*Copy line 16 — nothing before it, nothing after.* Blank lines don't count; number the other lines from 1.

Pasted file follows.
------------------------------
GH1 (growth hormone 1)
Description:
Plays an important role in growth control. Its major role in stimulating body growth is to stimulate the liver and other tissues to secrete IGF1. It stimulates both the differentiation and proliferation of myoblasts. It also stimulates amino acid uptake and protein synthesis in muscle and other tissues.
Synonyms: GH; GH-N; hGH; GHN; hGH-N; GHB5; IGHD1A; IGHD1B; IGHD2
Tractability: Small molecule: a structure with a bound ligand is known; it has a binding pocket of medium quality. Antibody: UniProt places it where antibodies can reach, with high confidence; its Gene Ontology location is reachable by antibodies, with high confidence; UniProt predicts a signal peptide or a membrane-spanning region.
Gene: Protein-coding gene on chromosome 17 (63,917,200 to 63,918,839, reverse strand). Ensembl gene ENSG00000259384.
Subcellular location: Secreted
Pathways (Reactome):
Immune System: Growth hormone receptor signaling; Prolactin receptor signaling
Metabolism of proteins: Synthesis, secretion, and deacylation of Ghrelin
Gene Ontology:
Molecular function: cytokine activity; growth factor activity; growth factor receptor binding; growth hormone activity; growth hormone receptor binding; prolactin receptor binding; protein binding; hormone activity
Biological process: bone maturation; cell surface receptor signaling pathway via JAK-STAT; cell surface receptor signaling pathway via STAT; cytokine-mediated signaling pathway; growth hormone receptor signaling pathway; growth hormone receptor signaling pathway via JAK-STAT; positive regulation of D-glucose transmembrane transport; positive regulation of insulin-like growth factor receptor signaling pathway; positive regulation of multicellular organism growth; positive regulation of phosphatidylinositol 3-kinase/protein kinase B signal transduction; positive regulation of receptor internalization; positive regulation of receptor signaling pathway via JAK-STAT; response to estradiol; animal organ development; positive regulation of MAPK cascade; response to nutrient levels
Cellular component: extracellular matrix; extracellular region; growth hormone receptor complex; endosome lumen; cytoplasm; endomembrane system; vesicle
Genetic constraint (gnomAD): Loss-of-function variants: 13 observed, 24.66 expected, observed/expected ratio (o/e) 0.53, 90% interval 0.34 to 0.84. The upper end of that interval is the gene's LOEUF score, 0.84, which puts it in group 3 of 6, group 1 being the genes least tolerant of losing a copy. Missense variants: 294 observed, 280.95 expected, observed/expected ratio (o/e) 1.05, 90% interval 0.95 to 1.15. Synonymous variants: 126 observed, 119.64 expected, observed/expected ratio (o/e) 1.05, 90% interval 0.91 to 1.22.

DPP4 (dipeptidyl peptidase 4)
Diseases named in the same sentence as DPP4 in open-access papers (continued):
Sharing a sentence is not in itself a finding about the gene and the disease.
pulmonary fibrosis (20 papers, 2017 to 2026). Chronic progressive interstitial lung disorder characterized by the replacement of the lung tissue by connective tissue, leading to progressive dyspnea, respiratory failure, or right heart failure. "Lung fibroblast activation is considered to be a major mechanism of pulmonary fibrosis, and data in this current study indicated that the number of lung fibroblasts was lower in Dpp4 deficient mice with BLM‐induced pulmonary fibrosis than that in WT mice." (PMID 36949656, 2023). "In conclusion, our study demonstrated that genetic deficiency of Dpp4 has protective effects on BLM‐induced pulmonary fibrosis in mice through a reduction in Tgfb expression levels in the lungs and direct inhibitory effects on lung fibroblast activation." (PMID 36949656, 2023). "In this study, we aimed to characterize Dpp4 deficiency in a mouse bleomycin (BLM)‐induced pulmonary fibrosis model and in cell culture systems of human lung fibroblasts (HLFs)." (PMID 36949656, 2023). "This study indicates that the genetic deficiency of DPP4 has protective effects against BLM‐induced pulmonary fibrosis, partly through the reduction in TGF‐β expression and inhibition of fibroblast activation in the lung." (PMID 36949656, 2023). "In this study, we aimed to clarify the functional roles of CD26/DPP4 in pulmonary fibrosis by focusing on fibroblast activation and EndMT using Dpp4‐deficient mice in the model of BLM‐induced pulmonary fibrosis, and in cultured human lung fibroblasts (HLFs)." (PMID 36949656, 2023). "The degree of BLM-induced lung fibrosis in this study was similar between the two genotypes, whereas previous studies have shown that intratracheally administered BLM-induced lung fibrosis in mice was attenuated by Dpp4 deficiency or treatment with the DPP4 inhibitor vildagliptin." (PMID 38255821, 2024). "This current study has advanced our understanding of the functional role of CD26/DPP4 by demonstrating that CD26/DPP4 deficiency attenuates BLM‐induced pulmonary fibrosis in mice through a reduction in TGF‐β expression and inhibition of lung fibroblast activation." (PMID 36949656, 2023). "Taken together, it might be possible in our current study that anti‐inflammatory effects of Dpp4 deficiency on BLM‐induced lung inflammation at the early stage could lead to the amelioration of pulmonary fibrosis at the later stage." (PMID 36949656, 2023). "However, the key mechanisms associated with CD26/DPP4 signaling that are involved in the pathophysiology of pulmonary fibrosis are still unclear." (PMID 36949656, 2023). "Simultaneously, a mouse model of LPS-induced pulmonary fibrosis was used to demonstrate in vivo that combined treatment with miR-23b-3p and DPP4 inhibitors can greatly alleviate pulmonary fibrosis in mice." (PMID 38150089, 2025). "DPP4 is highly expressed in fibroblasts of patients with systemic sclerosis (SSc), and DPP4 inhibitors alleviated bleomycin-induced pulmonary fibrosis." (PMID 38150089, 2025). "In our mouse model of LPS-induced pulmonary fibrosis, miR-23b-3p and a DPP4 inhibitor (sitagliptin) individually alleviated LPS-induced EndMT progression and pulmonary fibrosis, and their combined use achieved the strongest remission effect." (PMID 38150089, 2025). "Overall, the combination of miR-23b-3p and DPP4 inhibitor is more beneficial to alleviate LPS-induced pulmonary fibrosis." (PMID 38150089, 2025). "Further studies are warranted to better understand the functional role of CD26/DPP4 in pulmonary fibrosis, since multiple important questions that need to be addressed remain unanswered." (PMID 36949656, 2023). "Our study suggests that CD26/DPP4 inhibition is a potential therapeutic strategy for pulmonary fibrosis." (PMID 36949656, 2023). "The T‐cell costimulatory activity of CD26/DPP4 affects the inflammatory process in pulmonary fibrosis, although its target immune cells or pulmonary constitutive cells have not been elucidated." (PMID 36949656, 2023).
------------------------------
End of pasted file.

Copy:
DPP4 (dipeptidyl peptidase 4)